She wasn’t always named Frankenstein. When I first purchased her for $2,000 from a library bulletin board, she was the nicest car I’d ever had. I named her Thunderchild, after the human battleship from War of the Worlds. However, I got her when I was dead broke and I had more money for duct tape and bumper stickers than car repairs. To compound this lack of care and feeding, Thunderchild was in three separate hit-and-run accidents (one rear ending, one side-swipe, and one side-front collision) that would have totaled mere mortal cars.
As I quickly learned, this was not a car that could be totaled. Unlike the ill-fated symbol of mankind’s hubris I’d originally named her for, there was nothing that man, nature, or God himself could do to stop her. Sure, you could stove her bumper in and break the back door and knock a headlight or two a bit doo-lally, but she was going to keep surviving.
Hell, she was thriving. Every time I had to patch her up, I would go out into the parking lot of my apartment complex and look her in the headlights, weighing a roll of duct tape in my hand and eyeing her sagging frame. I would frown, as if to say “are we really doing this again?”
In response her hood would glint at me, the car version of an impish grin. She was less a simple automobile than a vehicular avatar of Mick Foley: sure, bust her up. Throw her through the top of a steel cage. We’ll just patch up the damage and she’ll be back on the road in no time. All a part of the game, brother.
Thus her rechristening: partially due to the myriad of patchwork parts I used to keep her going, partially because she was basically undead, and partially in tribute to another famous Frankenstein, the hero of the film Death Race 2000. In the movie, Frankenstein is played by David Carradine, and he is a half-man half-robot that has survived over 1,000 car crashes to continue as a favored competitor in the post- apocalyptic sport of death racing. The best thing about that Frankenstein is that he refuses to die until he achieves his ultimate goal: to shake the hand of the dictator that rules over their dystopia, and then blow him sky-high with the grenade he has had embedded in his cybernetic paw. They literally glued a toy grenade to David Carradine’s hand for this gag.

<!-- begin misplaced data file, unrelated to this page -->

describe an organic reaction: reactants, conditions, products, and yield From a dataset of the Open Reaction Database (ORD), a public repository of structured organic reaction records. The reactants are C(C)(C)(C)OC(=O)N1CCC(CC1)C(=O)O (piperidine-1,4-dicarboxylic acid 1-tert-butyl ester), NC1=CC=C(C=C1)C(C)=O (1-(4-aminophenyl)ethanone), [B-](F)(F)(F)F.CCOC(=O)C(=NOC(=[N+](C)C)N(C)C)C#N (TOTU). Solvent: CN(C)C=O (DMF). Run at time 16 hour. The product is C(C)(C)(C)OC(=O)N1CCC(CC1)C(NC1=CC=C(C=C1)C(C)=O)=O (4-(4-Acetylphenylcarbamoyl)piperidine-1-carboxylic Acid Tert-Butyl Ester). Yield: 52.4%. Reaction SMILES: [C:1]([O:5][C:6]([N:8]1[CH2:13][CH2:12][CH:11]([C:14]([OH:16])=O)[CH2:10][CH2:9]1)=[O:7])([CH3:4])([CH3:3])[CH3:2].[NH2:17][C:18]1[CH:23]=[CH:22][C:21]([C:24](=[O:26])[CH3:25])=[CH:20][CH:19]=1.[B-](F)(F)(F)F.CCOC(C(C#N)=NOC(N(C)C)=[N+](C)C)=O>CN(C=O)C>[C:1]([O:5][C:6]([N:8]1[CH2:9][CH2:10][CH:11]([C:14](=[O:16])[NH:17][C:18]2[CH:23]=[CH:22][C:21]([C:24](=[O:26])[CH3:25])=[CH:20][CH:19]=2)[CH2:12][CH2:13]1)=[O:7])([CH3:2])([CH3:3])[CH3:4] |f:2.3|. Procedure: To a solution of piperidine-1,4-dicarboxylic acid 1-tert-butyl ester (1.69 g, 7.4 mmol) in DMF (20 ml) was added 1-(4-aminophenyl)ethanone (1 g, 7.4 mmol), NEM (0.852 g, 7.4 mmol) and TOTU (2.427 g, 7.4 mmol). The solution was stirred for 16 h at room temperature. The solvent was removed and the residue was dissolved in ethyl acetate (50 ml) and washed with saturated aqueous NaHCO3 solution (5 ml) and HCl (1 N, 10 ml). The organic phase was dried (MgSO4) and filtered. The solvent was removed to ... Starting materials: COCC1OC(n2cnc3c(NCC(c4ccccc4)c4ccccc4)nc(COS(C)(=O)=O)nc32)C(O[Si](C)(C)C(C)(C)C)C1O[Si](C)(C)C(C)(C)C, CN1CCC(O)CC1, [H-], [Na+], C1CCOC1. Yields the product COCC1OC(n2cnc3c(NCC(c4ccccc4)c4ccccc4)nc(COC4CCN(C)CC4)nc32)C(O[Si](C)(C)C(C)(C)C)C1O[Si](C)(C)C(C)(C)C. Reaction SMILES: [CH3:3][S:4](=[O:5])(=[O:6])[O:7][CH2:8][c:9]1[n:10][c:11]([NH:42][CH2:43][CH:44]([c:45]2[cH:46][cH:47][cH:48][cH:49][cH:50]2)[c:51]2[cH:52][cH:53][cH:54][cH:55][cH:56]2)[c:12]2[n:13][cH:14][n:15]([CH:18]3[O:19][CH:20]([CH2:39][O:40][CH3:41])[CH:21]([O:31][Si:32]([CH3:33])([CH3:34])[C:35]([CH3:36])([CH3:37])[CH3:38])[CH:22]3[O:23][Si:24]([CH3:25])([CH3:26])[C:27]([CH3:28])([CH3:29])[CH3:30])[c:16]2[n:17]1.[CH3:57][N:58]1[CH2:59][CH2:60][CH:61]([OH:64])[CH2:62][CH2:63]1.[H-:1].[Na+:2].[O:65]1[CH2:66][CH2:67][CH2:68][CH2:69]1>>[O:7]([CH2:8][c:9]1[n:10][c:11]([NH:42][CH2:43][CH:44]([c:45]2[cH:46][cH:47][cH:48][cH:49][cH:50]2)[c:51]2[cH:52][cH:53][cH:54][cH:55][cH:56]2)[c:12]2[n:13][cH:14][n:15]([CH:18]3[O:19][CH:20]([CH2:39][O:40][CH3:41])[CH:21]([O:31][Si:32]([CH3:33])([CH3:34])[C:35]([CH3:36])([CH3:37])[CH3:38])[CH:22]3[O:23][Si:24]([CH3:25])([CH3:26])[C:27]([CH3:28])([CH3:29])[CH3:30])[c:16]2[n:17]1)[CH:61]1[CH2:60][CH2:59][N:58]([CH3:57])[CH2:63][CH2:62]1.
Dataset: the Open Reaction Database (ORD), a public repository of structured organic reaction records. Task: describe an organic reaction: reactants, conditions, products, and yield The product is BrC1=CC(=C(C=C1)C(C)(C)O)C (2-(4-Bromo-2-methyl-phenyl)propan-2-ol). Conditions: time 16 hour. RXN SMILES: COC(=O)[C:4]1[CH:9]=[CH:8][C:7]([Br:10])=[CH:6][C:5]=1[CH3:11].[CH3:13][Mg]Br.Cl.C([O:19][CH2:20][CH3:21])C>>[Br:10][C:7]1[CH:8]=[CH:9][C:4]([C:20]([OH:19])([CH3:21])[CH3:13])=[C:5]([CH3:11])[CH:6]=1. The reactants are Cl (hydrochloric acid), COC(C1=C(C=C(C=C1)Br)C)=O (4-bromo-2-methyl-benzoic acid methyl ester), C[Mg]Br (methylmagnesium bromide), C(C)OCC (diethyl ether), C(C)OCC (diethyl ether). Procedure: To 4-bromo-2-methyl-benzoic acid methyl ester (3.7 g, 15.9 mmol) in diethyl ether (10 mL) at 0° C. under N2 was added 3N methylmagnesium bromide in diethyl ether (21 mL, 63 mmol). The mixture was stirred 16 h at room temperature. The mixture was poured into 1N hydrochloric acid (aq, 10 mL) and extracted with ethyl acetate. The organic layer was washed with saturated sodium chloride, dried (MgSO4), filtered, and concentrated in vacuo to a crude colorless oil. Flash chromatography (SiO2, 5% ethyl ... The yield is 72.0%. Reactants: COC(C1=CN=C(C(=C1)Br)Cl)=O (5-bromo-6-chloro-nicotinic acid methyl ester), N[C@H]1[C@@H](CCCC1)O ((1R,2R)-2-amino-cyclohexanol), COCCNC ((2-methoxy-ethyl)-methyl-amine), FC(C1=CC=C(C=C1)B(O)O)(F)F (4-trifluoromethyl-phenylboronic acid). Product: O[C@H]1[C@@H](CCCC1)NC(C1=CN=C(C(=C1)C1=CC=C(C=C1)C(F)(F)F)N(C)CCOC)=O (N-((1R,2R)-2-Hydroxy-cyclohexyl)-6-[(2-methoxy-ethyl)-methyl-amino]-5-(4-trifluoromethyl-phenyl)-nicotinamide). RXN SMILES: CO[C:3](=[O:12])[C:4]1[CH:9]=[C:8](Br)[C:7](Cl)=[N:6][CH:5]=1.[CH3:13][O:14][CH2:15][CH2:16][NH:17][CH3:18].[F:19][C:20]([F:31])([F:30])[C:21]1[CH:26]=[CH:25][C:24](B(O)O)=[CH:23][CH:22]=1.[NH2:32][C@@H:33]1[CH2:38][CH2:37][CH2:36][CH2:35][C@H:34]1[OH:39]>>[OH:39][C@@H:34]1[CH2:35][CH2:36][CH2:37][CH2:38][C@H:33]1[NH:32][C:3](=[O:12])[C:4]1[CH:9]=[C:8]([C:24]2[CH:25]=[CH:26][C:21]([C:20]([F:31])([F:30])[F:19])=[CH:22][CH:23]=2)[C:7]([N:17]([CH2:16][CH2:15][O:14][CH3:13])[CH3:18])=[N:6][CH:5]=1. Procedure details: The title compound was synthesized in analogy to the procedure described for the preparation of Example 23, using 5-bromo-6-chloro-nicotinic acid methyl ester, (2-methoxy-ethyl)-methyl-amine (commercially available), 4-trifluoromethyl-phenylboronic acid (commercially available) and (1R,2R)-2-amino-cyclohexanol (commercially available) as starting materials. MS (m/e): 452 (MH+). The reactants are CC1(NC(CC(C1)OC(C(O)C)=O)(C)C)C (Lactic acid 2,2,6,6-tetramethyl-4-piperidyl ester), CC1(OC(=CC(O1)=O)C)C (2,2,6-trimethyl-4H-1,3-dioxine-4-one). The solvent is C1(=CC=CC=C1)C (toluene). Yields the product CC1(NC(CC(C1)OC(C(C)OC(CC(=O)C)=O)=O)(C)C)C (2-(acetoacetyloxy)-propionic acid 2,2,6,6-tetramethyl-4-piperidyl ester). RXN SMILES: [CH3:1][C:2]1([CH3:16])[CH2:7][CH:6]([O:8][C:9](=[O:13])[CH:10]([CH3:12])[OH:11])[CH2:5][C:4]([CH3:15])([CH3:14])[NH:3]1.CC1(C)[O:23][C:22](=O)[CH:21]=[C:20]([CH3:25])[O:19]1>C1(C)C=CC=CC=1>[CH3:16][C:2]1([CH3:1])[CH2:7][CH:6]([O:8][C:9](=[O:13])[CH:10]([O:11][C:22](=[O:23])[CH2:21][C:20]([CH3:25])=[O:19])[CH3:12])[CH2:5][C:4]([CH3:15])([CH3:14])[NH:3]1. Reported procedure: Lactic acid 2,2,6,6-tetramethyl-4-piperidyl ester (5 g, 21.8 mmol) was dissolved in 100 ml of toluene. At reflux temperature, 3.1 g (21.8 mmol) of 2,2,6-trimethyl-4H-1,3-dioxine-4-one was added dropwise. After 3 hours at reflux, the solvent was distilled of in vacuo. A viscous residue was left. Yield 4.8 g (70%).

And yes, he calls it a hand grenade. Just picture it. I often do.
(Death Race 2000 is a grotesque and deeply stupid movie, but it got three things right. It predicted the rise of reality television, it predicted the return of neo-Nazis to national media prominence, and it gave a young Sylvester Stallone the opportunity to chew scenery and drive around in a car with a giant paper-mache knife stuck to the hood. That’s fairly impressive for a Roger Corman joint. I will not vouch for its overall content but feel free to check it out if you have the stomach for exploitation films.)
My working theory was that Frankenstein the car was not going to die until, like Frankenstein the death racer, she had served some higher purpose. Probably nothing as high-profile as an assassination, but maybe some sort of heroic sacrifice, or maybe just hanging in there until I could afford a car that didn’t have a colony of ants living in the backseat. All I could do was just drive her into the ground and pray nobody died along with her when something finally took her down.
By the time this story takes place, Frankenstein looked less like a car and more like a fevered, cubist imagining of what a car might be. Sure, it had a car-like body, but the bumper stuck out at odd angles and the tail-lights were crumpled inwards, blinking at each other in a Dadaist statement of futility. Multiple impacts from late-night drunks left dents in the doors and hood and holes in the car’s finish that allowed massive chunks to simply rust out. Attempts by myself to cover this damage with the myriad stickers I lifted from record stores were not effective. Worse yet, the inside was constantly filled with papers and garbage and the ad-hoc auto garage accoutrements needed to keep her on the road. This was due to my laziness and conviction that nobody would ever want to ride in her; those that did were typically forced to tunnel in around the mayhem and hold any variety of loose car parts in their lap.